CHILD POISONINGS PROMPT STATE TO PROPOSE LIMITS ON EDIBLE MARIJUANA PRODUCTS THAT RESEMBLE KIDS’ TREATS

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By Miriam Raftery

May 21, 2017 (Sacramento) – California’s Public Health Department wants to limit the potency of edible marijuana products.  That’s because since recreational marijuana became legal after last year’s ballot initiative, emergency rooms are reporting children have been accidentally overdosing on cannabis-laced products such as cookies and candies, including gummy bears, lollipops and other items that look appealing to youngsters, CBS news in Sacramento reports.

In addition, a bill to ban marijuana that resembles candies attractive to children has passed the Assembly and will now go to the state Senate.

Health officials say that edible forms of marijuana can cause stronger highs that last longer that smoking a marijuana cigarette.  It also takes longer to feel the effects.  Users may feel nothing initially and consume more than is safe, and that can cause hallucinations or other unintended effects. That can be particularly dangerous for children, who may mistake marijuana edibles for treats.

A study published in the journal JAMA Pediatrics last summer reported that in Colorado, the rates of marijuana exposure in young children, many of them toddlers, increased 150 percent since 2014, when recreational marijuana products, like sweets, went on the market legally. Symptoms ranged from loss of balance, vomiting and lethargy to more severe effects require hospitalization in intensive care units and intubation.

It isn’t only kids who are at risk. In Colorado, a 19-year-old exchange student visiting the state waited 30 minutes after eating the recommended dose of a marijuana cookie, but after feeling no effect, he at the whole cookie, then jumped off a hotel balcony and died.  Friends said he was not depressed and he had no history of drug use or mental illness.

California’s Public Health Department is recommending limiting the level of THC, the ingredient that causes highs, to a maximum of 10 milligrams per dose, or 100 milligrams for an entire package.  Some products currently on the market has up to 10 times that level, the Sacramento Bee reports.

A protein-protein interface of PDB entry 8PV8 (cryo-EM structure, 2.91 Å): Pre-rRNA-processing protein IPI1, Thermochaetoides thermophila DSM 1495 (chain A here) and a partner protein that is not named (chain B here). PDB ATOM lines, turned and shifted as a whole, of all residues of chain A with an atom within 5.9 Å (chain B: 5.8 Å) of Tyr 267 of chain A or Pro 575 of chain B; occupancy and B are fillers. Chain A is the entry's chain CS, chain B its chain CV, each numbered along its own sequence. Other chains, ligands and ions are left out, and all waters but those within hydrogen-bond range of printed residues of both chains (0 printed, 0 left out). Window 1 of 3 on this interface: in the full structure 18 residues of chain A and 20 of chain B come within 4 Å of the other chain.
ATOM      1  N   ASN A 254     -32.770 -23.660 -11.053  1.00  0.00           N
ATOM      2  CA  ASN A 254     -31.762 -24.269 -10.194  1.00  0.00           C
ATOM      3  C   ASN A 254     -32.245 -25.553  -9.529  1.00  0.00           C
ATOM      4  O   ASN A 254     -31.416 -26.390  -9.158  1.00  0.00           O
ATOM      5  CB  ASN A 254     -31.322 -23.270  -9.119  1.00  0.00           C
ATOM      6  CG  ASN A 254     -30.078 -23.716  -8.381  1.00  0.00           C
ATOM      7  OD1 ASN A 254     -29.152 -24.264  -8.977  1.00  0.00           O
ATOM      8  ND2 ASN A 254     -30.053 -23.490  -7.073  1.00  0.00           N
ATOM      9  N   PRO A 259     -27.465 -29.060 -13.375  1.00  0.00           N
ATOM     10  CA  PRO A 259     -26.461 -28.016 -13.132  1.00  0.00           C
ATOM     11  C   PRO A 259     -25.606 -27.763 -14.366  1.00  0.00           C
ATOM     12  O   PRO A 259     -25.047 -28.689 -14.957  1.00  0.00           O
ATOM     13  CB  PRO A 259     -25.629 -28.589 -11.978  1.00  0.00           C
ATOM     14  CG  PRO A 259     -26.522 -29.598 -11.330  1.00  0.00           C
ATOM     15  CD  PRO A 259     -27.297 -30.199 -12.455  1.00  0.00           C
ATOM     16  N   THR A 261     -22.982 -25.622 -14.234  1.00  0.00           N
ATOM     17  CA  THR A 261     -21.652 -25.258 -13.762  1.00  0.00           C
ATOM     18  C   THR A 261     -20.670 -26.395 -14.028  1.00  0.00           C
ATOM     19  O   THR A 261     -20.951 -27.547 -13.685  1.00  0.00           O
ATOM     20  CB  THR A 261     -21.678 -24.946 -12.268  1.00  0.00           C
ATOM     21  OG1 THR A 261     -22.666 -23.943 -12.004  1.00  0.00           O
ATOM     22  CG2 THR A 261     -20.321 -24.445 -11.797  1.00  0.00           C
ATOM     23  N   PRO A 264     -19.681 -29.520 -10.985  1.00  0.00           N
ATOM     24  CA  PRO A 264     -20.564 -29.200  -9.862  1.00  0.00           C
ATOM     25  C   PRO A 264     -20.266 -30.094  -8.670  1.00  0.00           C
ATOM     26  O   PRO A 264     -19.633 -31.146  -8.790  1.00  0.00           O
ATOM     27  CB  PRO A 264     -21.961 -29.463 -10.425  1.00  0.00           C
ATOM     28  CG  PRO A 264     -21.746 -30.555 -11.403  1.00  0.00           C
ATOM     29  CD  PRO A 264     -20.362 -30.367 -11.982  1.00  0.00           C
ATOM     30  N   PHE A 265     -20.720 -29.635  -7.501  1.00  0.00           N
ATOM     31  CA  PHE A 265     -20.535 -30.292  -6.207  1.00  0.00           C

“The actual and potential toxicity of unintentional ingestion of high levels of cannabis containing products demonstrates the need to set THC limits in order to protect public safety and health,” the department’s recommendations state.

California isn’t the only state facing such issues.  Colorado and Washington states have adopted the same standards proposed by California. Other states where marijuana is legal have also reported spikes in emergency room visits for children consuming pot treats.  Some adult users have also reported problems such as panic attacks and hallucinations from consuming edibles. 

There is also the potential for adults to inadvertently consume edible pot.  A medical marijuana patient told ECM that his mother once mistakenly consumed a marijuana cookie he’d left in the kitchen, though fortunately only a portion of the cookie had been saved and she had no ill effects.

The proposal to limit potency has drawn objections from some sellers and users of edible cannabis products.    Joe Gerlach, CEO of Korova Edibles, says some medical marijuana users with painful conditions such as cancer have developed a high tolerance for THC and require potent edibles.  Simply eating more of them means also consuming more sugar or sweeteners used tod make the treats tasty, others have warned.  Korova believes edible cannabis is generally safer than opioids; indeed, deaths from opioid overdoses declined dramatically in Colorado after it became the first state to legalize recreational as well as medical marijuana.

Even some sellers of edible products agree that protecting consumers, particularly children, is important.  But they prefer options such as child-resistant containers and non-transparent packaging.

Assemblyman Rudy Salas, meanwhile, has introduced a bill just passed by the Assembly that would ban any edibles that resemble candy.  The bill would ban candies in the shape of a person, animal, insect, fruit, or another shape normally associated with candy, forms with a company’s logo would be allowed.

The bill would have no effect on potency allowed for home-baked cannabis treats, so users seeking stronger dosages could still bake up potent pot brownies or other items at home.

The measure, AB 350, passed the Assembly by a 78-2 vote on May 15th with all San Diego and East County Assembly members voting in favor.


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